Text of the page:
By Mike Gold, A retired entrepreneur living the dream in the Pacific Northwest.
A local guy that used to play tennis with us passed away last month. He had reached the age of 100. In fact, he played tennis until he was in his early 90’s. (Automatically becoming sort of my hero!)
I got to thinking about longevity. I’ve read that with advances in science, we may someday be able to live to be 200 years old. If you read science fiction perhaps by then as your original body finally wears out, they will then be able to transplant either your entire head or just your brain into another younger body. Thereby raising the possibility of immortality.
While this may seem very farfetched, we know based upon Einstein’s theory of general relativity that as one approaches the speed of light that time slows down.
So, if we were able to get up to, say, 90% the speed of light in a rocket ship. And travel a number of years in that ship. Then arrive at some destination in another solar system, turn around and return to earth, while only perhaps a decade would have elapsed on one’s body; back on earth a few hundred years would have elapsed.
While this is not immortality, it would give one that feeling as you’d arrive back on earth 200 years or so in the future. It would seem as if you’d have lived 200 years on earth – which in fact you would have in earth’s reference frame.
It might even be possible that you’d read that the Mariners had actually won a world series or two. And that Seattle had finally acquired another professional basketball team. And that Microsoft Windows 137 had just been released.
So, if one accepts that in some form, very long extended life might be possible, how would you look at life?
Well, a couple of obvious things would occur. First of all, you, by definition, would look at time differently.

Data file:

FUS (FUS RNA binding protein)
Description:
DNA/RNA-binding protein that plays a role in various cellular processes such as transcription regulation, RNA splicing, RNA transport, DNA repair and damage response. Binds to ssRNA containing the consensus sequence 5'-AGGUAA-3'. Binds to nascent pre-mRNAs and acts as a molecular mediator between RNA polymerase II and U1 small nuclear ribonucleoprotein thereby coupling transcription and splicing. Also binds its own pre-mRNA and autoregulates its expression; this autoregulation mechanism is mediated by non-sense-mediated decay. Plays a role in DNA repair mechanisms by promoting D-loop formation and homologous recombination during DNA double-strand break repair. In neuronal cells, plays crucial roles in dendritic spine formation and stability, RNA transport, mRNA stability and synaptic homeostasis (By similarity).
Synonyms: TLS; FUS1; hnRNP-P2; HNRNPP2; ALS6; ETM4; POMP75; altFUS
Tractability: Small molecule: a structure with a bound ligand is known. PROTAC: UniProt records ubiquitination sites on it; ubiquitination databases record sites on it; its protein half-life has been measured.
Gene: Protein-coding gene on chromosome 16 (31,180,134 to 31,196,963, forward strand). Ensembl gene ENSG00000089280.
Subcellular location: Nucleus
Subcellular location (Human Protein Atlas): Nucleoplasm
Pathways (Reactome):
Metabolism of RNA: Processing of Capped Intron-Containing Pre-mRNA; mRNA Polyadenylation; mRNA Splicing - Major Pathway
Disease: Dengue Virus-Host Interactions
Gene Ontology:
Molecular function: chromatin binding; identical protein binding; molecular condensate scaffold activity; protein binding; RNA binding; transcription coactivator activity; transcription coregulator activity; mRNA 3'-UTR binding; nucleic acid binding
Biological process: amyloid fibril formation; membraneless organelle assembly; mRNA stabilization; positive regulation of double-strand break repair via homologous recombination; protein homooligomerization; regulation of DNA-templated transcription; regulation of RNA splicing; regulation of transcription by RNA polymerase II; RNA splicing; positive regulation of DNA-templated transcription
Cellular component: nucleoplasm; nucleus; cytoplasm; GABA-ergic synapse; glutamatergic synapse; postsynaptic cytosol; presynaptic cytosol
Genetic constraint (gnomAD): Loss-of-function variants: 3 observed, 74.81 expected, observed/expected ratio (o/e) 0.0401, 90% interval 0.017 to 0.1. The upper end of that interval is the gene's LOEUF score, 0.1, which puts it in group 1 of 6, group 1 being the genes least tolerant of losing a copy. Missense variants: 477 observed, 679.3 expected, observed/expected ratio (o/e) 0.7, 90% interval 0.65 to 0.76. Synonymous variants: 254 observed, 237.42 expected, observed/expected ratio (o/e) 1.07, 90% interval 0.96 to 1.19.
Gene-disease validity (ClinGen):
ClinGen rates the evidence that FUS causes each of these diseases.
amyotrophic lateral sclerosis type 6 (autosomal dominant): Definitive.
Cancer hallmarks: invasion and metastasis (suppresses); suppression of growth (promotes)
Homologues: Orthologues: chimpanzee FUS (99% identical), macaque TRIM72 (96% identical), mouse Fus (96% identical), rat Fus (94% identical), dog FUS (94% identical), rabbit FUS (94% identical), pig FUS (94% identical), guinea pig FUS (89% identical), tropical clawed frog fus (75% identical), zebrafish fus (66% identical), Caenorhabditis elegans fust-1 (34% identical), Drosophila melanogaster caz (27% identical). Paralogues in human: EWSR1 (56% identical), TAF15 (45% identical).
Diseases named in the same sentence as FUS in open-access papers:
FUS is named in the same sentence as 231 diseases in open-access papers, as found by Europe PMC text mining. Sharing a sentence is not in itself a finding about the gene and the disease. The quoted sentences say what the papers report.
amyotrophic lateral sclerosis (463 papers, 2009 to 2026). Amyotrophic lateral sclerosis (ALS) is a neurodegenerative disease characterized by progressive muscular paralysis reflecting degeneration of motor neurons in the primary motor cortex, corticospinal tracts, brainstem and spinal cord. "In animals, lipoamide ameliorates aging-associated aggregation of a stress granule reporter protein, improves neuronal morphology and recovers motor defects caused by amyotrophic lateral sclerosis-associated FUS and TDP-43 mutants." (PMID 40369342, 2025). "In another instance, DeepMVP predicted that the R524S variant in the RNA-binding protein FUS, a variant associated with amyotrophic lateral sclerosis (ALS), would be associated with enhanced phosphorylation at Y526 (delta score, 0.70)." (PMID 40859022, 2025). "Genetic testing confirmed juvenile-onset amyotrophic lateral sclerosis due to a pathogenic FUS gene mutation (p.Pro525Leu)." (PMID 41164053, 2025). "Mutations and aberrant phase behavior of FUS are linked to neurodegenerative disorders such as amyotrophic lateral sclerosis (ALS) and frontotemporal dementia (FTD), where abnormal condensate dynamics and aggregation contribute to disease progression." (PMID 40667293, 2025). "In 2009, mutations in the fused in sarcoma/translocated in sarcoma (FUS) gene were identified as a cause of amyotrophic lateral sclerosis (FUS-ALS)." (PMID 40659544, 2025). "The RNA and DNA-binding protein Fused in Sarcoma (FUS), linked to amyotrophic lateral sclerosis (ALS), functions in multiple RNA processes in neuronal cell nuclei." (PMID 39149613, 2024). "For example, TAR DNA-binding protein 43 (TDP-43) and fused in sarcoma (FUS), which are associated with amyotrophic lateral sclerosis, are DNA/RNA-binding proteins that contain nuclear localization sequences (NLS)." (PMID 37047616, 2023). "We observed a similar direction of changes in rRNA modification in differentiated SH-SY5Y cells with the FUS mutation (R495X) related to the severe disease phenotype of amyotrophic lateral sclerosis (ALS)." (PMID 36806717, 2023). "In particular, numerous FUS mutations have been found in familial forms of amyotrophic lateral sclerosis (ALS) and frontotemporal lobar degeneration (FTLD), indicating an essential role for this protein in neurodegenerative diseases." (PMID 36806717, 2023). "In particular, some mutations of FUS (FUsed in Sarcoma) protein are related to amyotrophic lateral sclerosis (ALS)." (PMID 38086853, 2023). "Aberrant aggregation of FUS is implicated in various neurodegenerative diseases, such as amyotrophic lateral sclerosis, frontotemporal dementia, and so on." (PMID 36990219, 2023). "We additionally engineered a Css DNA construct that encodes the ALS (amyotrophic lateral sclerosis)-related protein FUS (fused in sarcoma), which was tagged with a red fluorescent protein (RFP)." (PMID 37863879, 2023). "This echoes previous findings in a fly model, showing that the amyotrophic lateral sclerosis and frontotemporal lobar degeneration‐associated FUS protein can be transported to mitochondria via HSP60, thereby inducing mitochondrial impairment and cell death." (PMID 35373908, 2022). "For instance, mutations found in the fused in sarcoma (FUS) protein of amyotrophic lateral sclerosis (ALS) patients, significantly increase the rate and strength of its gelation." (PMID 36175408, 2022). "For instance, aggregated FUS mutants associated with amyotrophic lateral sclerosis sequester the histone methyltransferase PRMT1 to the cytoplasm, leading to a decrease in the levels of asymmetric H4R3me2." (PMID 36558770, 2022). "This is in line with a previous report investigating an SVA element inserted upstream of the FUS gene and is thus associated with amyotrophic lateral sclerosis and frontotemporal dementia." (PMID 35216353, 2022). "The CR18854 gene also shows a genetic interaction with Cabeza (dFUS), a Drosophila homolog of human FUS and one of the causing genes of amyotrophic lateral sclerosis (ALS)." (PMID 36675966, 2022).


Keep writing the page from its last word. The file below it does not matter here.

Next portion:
No longer would the expression “as soon as possible” have much meaning. Why would anything have to be as soon as possible? How about “by next year” would be your new standard.
Next, what would you do with all that time? Well, I’m certain as you settled into your new life, you’d catch up on your reading. So, after reading the entire works of Shakespeare, Hemingway, Kipling, Steven King, Dostoevsky, Dickens, Mark Twain and a couple hundred others, then you would get started on catching up on your favorite TV shows and movies.
First, you’d watch every episode of Seinfeld, Friends, and Cheers a couple hundred times. Then you’d catch up on the Star Wars movie series, then watch all the “Rocky” movies through Rocky 56.
Companionship: If your spouse had taken advantage of these same life extending sciences that you had, then you’d be celebrating your 200th wedding anniversary. Of course, no doubt the romance would have “left” your marriage by then.
Or, perhaps you’d be on spouse number seven. Imagine how many heirs would be fighting over your estate.
One of the major issues in your house would be keeping track of which set of false teeth belonged to each spouse and seeing if the freeze-dried coffee in the closet was still drinkable.
Then you could walk out into your garage and take a ride in your 2020 Porsche, which by then would be worth several million $.
Of course, one of the problems with inflation over that period of time could present its own problems. You’d call up the bank and discover that your IRA was then worth $56 million. Then you’d go to the local store and buy a quart of milk, which you’d be shocked to discover then cost $1500.
Last, at some point you’d be retired. Then you and your spouse could discuss what your plans would be for the day.
Wife: What are you going to do today?
Husband: I thought I’d get the mail then get an ice cream.
Wife: Why do everything in one day?
And imagine how much nose hair you’d have.